In recent years, the relationship between nurse understaffing and adverse events such as medical errors, poor patient outcomes, and burnout has attracted considerable interest among nurse practitioners and other medical stakeholders. Research is consistent that nurse understaffing has affected many countries globally due to factors such as cost-containment, commercialization of medical institutions, deterioration of job security, insufficient pay, and extended working hours (Basinska & Wilczek-Ruzyczka, 2013; Kiekkas et al., 2008). On her part, Sanford (2010) acknowledges that the problem of nurse understaffing is exacerbated by health institutions that fail to hire new nurses to significantly reduce nursing labor costs. While this may be the case, the concerned institutions fail to quantify the adverse financial implications related to nursing understaffing.
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Bae (2012) acknowledges that understaffing leads to a heavy workload for nurses, which in turn triggers an increase in medical errors, patient mortality, falls with injuries, as well as nosocomial infections. In a leading editorial, Kiekkas (2013) notes that the problem of nurse understaffing is to be blamed for an increase in infection risk among nurses working in intensive care unit (ICU) settings. Such nurses, according to the author, are exposed to infections such as methicillin-resistant Staphylococcus aureus, pneumonia, septicemia, and other central line-associated bloodstream infections. Nurse understaffing has been found to lead to burnout among nursing professionals, which in turn causes nurse dissatisfaction and turnover intentions (Shoorideh, Asktorab, Yaghmaei, & Majd, 2015). Indeed, these authors argue that burnout outcomes related to nursing understaffing “are dangerous not only for the person who experiences it but also for others, such as care recipients, colleagues, and family members” (p. 66). Research has also proved that perpetuating the trend of nurse understaffing in order to reduce nursing labor costs has a negative connotation in terms of significantly increasing the number of patient adverse events as well as longer lengths of hospital stay (Sanford, 2010).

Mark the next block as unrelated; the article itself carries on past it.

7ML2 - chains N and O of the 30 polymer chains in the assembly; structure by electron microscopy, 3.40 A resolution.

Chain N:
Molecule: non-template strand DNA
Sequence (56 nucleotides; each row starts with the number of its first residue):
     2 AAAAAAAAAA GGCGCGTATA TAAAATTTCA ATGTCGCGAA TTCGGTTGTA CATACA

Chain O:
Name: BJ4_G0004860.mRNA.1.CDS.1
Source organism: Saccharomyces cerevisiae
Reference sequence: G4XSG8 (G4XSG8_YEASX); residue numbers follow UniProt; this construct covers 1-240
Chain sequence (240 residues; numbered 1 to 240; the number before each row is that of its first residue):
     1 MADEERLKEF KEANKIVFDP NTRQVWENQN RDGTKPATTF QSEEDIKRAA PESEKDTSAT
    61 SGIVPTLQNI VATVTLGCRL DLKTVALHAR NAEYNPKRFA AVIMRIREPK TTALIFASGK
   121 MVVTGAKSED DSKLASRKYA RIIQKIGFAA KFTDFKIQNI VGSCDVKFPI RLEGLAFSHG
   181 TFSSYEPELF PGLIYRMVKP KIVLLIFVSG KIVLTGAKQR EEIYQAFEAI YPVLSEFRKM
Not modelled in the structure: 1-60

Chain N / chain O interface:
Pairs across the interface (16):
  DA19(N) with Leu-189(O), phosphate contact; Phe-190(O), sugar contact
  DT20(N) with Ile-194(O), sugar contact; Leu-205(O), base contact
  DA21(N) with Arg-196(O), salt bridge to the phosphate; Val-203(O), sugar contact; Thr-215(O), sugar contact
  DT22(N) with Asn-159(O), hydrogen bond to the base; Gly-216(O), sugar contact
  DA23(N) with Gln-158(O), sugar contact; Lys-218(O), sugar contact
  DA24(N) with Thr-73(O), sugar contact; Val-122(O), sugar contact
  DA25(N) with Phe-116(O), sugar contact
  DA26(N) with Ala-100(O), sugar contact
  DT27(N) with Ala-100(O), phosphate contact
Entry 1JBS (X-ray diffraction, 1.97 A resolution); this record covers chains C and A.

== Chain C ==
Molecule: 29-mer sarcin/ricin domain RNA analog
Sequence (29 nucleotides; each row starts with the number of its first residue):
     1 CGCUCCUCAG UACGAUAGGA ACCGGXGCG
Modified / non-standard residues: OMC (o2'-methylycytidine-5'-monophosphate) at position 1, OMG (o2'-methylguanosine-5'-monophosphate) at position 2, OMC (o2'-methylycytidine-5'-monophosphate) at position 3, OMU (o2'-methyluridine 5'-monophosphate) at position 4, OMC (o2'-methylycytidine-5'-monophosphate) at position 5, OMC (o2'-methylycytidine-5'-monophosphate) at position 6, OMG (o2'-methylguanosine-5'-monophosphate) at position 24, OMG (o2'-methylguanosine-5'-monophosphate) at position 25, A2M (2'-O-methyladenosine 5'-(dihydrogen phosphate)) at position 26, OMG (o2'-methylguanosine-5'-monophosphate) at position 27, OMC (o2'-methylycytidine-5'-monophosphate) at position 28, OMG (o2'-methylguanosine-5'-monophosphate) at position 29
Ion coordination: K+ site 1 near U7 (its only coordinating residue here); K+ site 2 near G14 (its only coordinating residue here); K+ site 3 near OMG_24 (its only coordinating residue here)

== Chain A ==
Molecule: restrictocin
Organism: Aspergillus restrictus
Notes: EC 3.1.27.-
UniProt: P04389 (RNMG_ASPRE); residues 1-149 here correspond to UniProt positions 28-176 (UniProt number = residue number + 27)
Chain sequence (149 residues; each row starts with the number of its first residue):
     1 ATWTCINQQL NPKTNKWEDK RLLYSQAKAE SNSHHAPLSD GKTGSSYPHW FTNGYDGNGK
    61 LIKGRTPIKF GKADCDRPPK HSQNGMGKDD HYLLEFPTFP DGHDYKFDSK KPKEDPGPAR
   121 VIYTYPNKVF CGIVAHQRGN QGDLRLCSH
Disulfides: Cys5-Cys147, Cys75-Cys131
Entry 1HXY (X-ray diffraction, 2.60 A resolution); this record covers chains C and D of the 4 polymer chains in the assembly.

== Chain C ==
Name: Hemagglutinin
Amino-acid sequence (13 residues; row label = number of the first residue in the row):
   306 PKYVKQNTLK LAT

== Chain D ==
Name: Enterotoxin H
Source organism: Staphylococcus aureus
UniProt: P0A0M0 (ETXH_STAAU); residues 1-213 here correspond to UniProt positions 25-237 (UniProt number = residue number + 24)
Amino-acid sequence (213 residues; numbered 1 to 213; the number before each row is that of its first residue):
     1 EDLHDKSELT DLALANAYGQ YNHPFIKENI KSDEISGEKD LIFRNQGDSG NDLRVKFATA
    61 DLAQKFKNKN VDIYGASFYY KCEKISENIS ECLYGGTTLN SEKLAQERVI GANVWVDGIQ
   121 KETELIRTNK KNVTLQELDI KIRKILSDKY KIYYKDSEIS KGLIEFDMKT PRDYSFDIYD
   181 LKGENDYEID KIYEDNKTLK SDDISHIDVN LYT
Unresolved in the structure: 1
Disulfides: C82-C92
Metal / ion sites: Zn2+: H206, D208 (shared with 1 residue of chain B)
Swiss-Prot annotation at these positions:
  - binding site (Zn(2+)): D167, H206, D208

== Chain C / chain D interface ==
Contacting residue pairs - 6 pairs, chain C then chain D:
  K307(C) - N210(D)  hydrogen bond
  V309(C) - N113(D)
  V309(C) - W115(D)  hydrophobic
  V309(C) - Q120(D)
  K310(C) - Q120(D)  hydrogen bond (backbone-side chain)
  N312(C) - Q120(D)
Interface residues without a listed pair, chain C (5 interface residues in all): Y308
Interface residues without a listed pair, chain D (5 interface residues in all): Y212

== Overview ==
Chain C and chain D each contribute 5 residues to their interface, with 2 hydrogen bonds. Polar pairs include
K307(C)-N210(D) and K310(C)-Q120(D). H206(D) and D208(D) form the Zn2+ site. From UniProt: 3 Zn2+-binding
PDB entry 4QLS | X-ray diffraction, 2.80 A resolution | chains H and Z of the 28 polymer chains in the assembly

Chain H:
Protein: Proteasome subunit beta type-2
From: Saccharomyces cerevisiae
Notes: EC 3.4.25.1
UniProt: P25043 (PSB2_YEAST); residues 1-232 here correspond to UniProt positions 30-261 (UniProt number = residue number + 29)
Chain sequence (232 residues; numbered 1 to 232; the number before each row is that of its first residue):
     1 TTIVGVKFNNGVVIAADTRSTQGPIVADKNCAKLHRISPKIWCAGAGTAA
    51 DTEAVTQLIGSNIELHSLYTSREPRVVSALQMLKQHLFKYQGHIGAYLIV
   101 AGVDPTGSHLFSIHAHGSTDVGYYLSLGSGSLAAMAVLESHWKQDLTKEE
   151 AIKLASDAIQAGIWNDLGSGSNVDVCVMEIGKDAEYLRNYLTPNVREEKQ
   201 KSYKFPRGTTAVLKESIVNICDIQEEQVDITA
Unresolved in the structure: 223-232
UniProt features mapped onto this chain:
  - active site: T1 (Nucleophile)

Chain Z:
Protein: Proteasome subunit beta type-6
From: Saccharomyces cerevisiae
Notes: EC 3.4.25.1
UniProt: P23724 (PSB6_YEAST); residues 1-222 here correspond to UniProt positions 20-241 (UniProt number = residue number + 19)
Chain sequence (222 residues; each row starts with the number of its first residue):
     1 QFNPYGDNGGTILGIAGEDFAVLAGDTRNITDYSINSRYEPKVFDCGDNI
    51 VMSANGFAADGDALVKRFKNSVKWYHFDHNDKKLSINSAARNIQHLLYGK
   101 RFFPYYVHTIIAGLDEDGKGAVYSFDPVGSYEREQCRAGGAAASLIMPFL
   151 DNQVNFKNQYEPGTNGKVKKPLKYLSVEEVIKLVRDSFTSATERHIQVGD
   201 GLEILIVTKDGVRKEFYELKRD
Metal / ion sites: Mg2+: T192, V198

Drawing from this analysis, it is evident that numerous research studies have attempted to address the various adverse events occasioned by nurse understaffing. These events include poor patient care outcomes, patient mortality, nurse dissatisfaction, turnover, burnout, and increased infection risk. However, there is a gap in the literature regarding the adverse financial implications of nurse understaffing on nurses, patients, as well as health institutions. It is this gap in knowledge that the proposed study seeks to fill.
Purpose of Study
The purpose of this quantitative study is to investigate the adverse financial implications related to nursing understaffing. The importance of quantifying the effects of nurse understaffing in monetary terms is based on the need to understand the scope or context of the problem and how it financially affects nurses, patients, and healthcare institutions. The effects of nurse understaffing will be identified and quantified using dollar units for ease of quantitative analysis and interpretation of study findings. It is believed that the findings of this study will be instrumental in assisting managers of healthcare institutions to develop and implement strategies that will significantly reduce the adverse financial implications associated with the issue of nurse understaffing. Such strategies could be essential in assisting healthcare institutions to free resources for use in the hiring of more nursing professionals. Furthermore, the strategies could be used to enhance patient care outcomes and ensure that nurses are fairly remunerated and rewarded with the view to curtailing turnover. Lastly, the findings will serve as a scholarly reference for nurses and other practitioners within the context of understanding the adverse financial implications related to nursing understaffing.
Bae, S.H. (2012). Nursing overtime: Why, how much, and under what conditions? Nursing Economic$, 30(2), 60-72.
Basinska, B.A., & Wilczek-Ruzyczka, E. (2013). The role of rewards and demands in burnout among surgical nurses. International Journal of Occupational Medicine and Environmental Health, 26(4), 593-604.
Kiekkas, P., Sakellaropoulos, G.C., Brokalaki, H., Manolis, E., Samios, A., Skartsani, C…Baltopoulos, G.I. (2008). Association between nursing workload and mortality of intensive care unit patients. Journal of Nursing Scholarship, 40(4), 385-390.
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Kiekkas, P. (2013). Nurse understaffing and injection risk: Current evidence, future research and health policy. Nursing in Critical Care, 18(2), 61-62.
Sanford, K.D. (2010). Nurse staffing: Finding the right number and mix. Healthcare Financial Management, 64(9), 38-39.
Shoorideh, F.A., Asktorab, T., Yaghmaei, F., & Majd, H.A. (2015). Relationship between ICU nurses’ moral distress with burnout and anticipated turnover. Nursing Ethics, 22(1), 64-76.